HVS: Whose responsibility is it to carry out a risk assessment?
BLB: It’s everybody’s responsibility: the lenders, the regulatory body’s, the company’s and the shareholder’s. Everybody is pointing fingers at somebody else, but in reality they all have a role in checking these aspects throughout these stages of investment.
However, I have seen guys go into impossible situations because the grade of gold was high enough they knew everybody would buy it anyway. They have taken the risk and absolutely everything is wrong about it, and nobody checked and it got financed anyway, or they just didn’t care and they got the money anyway. That is really frustrating to watch. Nobody is protecting the community and they are further marginalised. In that specific case it was the investors, the lenders, the shareholders and governments on both sides – host and foreign – none of them checked.
The reputation of that one company affects everybody around them who are trying to do it the right way.
HVS: Is this where better government oversight comes in?
BLB: It is the responsibility of both – host and foreign. If you are trading in Toronto there are no checks and balances for social performance on projects; they have frameworks but nobody is auditing them. Unless there is trouble, then they will audit you to say I will see if you can access our services; that is where that sits right now.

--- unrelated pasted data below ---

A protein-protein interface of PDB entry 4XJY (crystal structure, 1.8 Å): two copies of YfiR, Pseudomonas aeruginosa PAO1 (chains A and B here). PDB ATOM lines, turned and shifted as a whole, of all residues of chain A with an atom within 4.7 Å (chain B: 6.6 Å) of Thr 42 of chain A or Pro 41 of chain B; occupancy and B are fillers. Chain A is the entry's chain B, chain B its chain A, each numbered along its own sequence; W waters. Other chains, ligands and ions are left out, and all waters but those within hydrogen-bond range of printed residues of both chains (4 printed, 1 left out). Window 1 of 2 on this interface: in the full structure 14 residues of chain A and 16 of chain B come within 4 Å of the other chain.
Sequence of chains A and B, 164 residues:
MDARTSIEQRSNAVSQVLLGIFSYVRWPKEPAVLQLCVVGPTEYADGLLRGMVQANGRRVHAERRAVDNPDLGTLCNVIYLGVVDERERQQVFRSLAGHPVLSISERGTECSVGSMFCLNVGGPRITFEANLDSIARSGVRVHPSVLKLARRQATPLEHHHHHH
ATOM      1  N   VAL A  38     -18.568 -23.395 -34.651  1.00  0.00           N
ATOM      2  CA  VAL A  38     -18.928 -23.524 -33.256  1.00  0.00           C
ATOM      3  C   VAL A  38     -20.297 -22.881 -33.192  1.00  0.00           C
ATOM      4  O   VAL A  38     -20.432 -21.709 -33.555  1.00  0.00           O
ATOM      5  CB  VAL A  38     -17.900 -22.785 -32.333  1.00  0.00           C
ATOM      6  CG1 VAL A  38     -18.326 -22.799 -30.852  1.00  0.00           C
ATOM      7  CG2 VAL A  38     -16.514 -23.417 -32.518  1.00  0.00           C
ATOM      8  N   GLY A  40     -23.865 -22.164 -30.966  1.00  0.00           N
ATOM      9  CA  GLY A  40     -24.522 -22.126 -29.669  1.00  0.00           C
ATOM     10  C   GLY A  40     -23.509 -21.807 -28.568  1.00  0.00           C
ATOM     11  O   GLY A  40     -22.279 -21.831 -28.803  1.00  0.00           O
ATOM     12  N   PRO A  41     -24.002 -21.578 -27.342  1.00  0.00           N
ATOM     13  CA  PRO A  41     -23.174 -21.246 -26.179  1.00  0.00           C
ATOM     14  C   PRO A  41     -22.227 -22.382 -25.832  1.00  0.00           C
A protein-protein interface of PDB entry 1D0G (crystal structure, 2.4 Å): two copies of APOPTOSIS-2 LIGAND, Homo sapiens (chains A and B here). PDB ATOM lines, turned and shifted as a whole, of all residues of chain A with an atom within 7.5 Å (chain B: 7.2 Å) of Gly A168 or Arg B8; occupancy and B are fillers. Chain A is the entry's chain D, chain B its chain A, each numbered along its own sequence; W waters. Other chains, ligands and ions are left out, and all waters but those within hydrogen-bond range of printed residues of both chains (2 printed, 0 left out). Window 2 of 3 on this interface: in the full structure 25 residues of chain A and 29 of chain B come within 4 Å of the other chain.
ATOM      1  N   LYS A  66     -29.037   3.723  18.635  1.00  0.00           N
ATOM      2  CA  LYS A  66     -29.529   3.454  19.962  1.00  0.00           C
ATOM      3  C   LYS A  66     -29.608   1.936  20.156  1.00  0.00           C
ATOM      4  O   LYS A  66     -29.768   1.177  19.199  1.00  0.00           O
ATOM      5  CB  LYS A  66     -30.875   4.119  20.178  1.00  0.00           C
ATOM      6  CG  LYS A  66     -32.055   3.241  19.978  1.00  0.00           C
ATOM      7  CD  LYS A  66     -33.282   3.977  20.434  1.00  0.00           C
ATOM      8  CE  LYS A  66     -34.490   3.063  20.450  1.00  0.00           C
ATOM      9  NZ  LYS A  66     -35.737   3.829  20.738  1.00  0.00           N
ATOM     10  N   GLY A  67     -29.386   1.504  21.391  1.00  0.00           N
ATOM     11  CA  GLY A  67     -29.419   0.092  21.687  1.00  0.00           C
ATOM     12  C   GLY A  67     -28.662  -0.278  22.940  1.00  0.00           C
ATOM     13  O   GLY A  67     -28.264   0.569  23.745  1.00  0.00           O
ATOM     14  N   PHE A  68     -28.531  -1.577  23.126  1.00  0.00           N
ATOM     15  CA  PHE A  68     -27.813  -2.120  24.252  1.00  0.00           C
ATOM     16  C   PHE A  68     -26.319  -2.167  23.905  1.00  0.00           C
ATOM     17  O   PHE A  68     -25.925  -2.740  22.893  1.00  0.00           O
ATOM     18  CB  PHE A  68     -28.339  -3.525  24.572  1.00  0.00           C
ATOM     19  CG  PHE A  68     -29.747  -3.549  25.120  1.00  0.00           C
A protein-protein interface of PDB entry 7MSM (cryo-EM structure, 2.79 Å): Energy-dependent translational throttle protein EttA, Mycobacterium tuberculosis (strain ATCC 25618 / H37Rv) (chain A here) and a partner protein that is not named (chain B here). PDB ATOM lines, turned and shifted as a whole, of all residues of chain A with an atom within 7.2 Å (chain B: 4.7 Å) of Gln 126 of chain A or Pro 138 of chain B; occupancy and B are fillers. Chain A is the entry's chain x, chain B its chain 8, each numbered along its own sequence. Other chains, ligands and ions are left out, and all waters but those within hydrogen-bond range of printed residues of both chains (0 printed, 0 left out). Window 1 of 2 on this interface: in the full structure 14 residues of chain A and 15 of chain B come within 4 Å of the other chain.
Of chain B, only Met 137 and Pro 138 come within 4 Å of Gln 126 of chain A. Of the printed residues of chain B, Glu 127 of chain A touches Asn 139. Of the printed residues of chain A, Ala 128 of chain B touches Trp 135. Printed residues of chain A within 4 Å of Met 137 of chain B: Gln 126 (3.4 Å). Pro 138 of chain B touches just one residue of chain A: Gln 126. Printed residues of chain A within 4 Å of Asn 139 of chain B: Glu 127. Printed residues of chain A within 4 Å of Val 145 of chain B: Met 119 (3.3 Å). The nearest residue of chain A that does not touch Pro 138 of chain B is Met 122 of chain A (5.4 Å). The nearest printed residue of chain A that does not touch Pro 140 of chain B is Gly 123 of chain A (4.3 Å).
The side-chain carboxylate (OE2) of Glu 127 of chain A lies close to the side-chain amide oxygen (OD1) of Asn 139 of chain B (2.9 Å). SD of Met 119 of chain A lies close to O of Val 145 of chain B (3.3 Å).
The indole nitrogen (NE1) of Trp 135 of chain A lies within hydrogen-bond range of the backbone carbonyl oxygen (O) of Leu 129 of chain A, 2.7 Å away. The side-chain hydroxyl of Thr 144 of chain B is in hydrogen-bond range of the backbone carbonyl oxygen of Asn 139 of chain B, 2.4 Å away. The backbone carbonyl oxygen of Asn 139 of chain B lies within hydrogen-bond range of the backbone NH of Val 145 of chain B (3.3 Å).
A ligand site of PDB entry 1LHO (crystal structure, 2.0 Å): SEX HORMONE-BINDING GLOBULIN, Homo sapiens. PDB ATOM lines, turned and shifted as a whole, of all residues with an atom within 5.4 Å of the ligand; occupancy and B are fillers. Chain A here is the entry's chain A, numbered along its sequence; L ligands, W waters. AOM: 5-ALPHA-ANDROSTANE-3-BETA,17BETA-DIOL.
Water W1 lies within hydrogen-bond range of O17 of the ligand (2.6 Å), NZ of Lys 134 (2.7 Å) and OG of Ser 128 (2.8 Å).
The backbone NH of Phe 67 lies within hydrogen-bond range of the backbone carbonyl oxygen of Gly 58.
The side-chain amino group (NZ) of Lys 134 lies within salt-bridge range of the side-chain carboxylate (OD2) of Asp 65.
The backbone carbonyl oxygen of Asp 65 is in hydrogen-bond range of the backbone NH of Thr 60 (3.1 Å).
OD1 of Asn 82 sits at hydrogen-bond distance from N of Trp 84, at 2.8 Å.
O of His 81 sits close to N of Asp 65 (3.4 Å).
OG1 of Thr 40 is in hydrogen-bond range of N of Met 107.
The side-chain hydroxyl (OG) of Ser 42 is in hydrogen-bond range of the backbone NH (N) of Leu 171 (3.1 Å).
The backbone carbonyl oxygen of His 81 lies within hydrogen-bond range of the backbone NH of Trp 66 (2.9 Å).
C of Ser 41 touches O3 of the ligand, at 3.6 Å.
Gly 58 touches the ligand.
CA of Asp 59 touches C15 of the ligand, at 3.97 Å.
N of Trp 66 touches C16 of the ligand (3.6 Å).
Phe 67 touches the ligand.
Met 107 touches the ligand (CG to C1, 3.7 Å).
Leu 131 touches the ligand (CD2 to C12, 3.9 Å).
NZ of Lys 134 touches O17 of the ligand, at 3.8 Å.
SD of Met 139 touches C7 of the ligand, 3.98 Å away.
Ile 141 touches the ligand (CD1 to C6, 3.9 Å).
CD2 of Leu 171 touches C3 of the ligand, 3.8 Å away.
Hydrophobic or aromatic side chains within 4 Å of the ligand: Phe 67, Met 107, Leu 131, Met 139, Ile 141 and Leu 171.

HVS: What could the government do to junior mining companies in this respect?
BLB: I believe the Canadian Government should redirect some of their foreign development dollars to the juniors. Rather than a $20m infrastructure project in partnership with a major mining company, it would be more relevant and impactful to offset junior mining activity with compliance and regulation for access to development funds. An initiative like this would ensure compliance and transparency and better govern behaviours abroad. For example, $20m going into one project would be so much more significant under junior projects if we are talking about true sustainable development.
An example of one of these public / private projects is the Department of Foreign Affairs, Trade and Development’s $17, 400, 000 contribution over a six-year partnership with Barrick Gold and Societe de Cooperation pour le Development International supported entrepreneurship and agro-forestry in Peru’s Ancash and La Libertad regions.